Matthew Elliott, Chief Executive of the TaxPayers’ Alliance, in reaction to the Budget said: ““Unfortunately some of the money is coming from higher taxes on pensioners; there is no relief for motorists from terribly high taxes on petrol and diesel; higher taxes on tobacco will be a boon for criminals selling dodgy cigarettes; and yet another higher rate on Stamp Duty is an unfortunate hike in an ugly tax.
“But overall this is a Budget that should ease the pressure on people’s living standards and allow most of them to keep more of their money.”
Emma Boon, communications director for the Taxpayers’ Alliance, insisted that scrapping the 50p rate “makes economic sense” in her article for this website.
She wrote: “It deters people from working harder and earning more money, and no successful economy has ever grown by soaking wealth creators.
“The rest of us have to pick up the slack and pay more for the luxury of spiting those who are successful.”
Robert Oxley, campaign manager of the Taxpayers’ Alliance, said: “The closure of the East of England Development Agency has been long overdue. It’s unacceptable for an agency that presided over a legacy of failure and waste to leave taxpayers with a six figure bill for golden goodbyes. Regional development agencies were famous for throwing away our cash. There’s no excuse for bonuses for bureaucrats after the Government pulled the plug.”
The TaxPayers’ Alliance said it was fully behind the move.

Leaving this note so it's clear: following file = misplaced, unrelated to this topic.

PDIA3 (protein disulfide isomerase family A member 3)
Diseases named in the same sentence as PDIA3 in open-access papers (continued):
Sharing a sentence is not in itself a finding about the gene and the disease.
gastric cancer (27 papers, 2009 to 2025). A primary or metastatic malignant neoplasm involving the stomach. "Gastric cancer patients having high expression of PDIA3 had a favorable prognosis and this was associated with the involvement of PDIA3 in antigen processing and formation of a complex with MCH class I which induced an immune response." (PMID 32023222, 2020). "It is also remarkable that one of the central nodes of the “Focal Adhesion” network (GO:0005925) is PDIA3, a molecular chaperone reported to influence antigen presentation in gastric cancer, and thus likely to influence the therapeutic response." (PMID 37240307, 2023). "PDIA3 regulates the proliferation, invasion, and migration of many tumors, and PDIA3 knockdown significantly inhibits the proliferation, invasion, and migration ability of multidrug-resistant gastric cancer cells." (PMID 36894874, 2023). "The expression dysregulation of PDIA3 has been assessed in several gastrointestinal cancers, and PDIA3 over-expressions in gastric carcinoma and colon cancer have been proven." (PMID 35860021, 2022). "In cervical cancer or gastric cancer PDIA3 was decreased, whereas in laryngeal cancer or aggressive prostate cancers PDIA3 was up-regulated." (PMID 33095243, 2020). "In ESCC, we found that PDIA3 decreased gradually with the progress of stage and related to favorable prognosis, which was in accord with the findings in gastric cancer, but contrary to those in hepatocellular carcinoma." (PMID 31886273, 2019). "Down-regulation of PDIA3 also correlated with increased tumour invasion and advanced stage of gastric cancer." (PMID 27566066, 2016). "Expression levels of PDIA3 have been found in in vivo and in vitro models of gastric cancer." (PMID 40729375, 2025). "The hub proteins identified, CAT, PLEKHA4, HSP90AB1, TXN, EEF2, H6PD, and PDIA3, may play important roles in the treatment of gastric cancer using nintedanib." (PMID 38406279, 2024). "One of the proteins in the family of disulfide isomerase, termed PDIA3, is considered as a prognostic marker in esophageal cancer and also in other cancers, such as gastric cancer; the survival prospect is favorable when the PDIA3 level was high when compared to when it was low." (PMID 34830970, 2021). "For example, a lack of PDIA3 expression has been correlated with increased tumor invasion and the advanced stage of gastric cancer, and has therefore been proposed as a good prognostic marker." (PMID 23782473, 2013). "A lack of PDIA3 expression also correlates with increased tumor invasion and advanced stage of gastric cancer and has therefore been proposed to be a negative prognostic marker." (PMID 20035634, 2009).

Campaign director Emma Boon said: “It is absolutely right that taxpayers know as much as possible about how much of their money is taken in tax, and how it is spent.
“They need to be properly informed to make up their own minds and decide whether they are getting good value for money.”
However, the group called for the measures to go further.
Ms Boon added: “For the statements to really work, the Government needs to find some way of including the less direct taxes that add to the prices people pay at the till.
“Otherwise they still won’t be giving the British people an honest account of the real price they pay for public spending.”
“All councils, whether they’re large unitary ones or smaller town councils, have got to do their bit to help local residents – many of whom are struggling with rising household bills,” said Robert Oxley, campaign manager of the TaxPayers’ Alliance.
“It beggars belief that Lostwithiel Town Council would propose such a significant rise when most other councils are managing to freeze rates.
“The near doubling of the precept in just one year shows that the town council has utterly failed to recognise their duty to help taxpayers during tough times.”
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